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    Five steps to changing salesperson behaviors, according to psychology

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    Anyone who has ever tried to lose weight or keep a New Year’s resolution knows first-hand how hard it can be to change a behavior. Despite good intentions, and entire industries dedicated to helping fix bad habits, many people continue to smoke, eat junk food, and fail to exercise.

    Lasting behavioral change is devilishly difficult.

    So why is it that we throw salespeople into sales training and then expect them to implement new habits and behaviors, and to stick with them over the long haul? We do this, and then we’re surprised when salespeople burn out or “rubber-band” back to previous behaviors.

    Instead, we should be focusing on how we can support lasting behavior change. Fortunately, psychologists and behavioral researchers have already done the work to show how to do it. Here are six steps, based in psychology, for achieving lasting behavioral change on your sales team.

    One: Connect the behavior with the goal

    Sales training goes to waste because companies do not invest in reinforcement and accountability.
    George Brontén

    Change doesn’t happen for no reason. For instance, in the 1930s through the 1950s, it was believed that smoking was good for health, or at least neutral. Nearly everyone smoked. It was only when people realized how damaging it was that people began to give it up.

    The same thing is true for sales behaviors. You can’t expect salespeople to change for no good reason, or even just for your reasons. Instead, you have to connect the desired behavior with their own goals. So, for instance, expecting them to record information in a CRM is futile if the only thing they get out of it is a meaningless-to-them report. If, on the other hand, you can establish that a new way of approaching customers or a new step in the sales process will improve their win rates, then you can give them a reason to want to change.

    Two: Identify the right behaviors

    This may seem like a no-brainer, but I’m constantly amazed at how many organizations ask their salespeople to do things that ultimately have very little impact on the bottom line. In other cases, the behavior change may have some impact on the bottom line, but not enough to justify the effort involved in developing the behavior change.

    A classic example is establishing an arbitrary rule such as “make so many cold calls per day.” It’s possible that more cold calls will yield higher performance, but is it the best use of the salesperson’s time, or are there other behaviors that would have a larger impact? To identify the right behaviors, you have to have a system in place that measures salesperson behaviors against results.

    Three: Align new behaviors with natural tendencies

    Experts in weight loss and healthy exercise habits encourage people to work their new behaviors into their existing daily routine. For instance, instead of spending an hour at the gym every morning, you might exercise at your desk during your breaks, or do push-ups during the commercials of your favorite show.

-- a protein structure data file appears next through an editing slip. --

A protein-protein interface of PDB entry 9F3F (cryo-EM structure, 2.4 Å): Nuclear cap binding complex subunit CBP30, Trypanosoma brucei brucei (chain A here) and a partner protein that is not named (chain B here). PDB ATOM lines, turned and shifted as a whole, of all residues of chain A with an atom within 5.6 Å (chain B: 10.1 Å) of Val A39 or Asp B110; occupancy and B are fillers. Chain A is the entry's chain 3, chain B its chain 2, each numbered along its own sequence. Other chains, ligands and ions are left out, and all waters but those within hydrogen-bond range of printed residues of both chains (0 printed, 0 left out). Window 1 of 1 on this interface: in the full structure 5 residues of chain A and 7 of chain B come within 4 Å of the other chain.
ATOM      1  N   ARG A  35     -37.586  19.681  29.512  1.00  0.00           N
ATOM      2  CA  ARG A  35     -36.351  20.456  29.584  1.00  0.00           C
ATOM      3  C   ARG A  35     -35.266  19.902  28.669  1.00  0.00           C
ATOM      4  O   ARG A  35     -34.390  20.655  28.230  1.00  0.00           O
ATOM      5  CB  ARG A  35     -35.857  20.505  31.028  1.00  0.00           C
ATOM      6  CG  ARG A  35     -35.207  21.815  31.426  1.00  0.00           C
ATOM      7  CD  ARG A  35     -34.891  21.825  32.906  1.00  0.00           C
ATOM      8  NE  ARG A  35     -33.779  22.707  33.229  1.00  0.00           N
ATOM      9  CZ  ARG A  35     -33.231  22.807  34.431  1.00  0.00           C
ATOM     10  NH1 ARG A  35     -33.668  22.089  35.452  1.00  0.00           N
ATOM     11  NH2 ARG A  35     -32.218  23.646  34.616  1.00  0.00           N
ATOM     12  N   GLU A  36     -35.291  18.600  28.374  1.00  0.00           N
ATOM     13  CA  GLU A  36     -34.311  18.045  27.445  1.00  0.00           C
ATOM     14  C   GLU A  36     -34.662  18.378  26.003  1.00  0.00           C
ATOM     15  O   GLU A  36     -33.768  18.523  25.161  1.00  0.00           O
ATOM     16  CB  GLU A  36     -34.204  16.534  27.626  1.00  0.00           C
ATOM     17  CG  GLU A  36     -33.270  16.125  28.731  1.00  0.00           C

This kind of behavior change is easier to maintain and more likely to succeed. For sales teams, this means that new behaviors should fit into the salesperson’s daily workflow. For instance, if the new behavior you want is for the salesperson to share a specific piece of content at a specific point in the sales process, you can embed that content into the system they’re already using. By putting it directly inside their workflow, you make it easy to embrace the new behavior.

    Four: Reinforce and create accountability

    People who are serious about fitness goals hire personal trainers. Likewise, sales teams that are serious about performance improvement invest in coaching. Unfortunately, the majority of sales training goes to waste precisely because the company does not invest in reinforcement and accountability.

    To effect long-lasting behavior change, sales leaders must develop systems that consistently reinforce new behaviors and hold salespeople accountable to them. The right enablement system provides both built-in reinforcement and access to coaching, while providing managers with the insights they need to hold salespeople accountable.

    Five: View change as a process, not an end

    One of the leading causes of behavior change failure is frustration. If you’ve ever heard someone sigh that they’ve “fallen off the wagon” and so they aren’t even going to try anymore, then you’ve seen this in action. By helping salespeople see behavior change as a process rather than an end game, you can help them avoid the frustration that comes with inevitable mistakes and backtracking.

    In short, don’t just expect salespeople to adopt the behaviors you want them to adopt just because. Provide them with the motivation, tools, and support necessary to effect true behavior change, and higher performance will naturally follow.

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    George Brontén
    Published March 22, 2017
    By George Brontén

    George is the founder & CEO of Membrain, the Sales Enablement CRM that makes it easy to execute your sales strategy. A life-long entrepreneur with 20 years of experience in the software space and a passion for sales and marketing. With the life motto "Don't settle for mainstream", he is always looking for new ways to achieve improved business results using innovative software, skills and processes.

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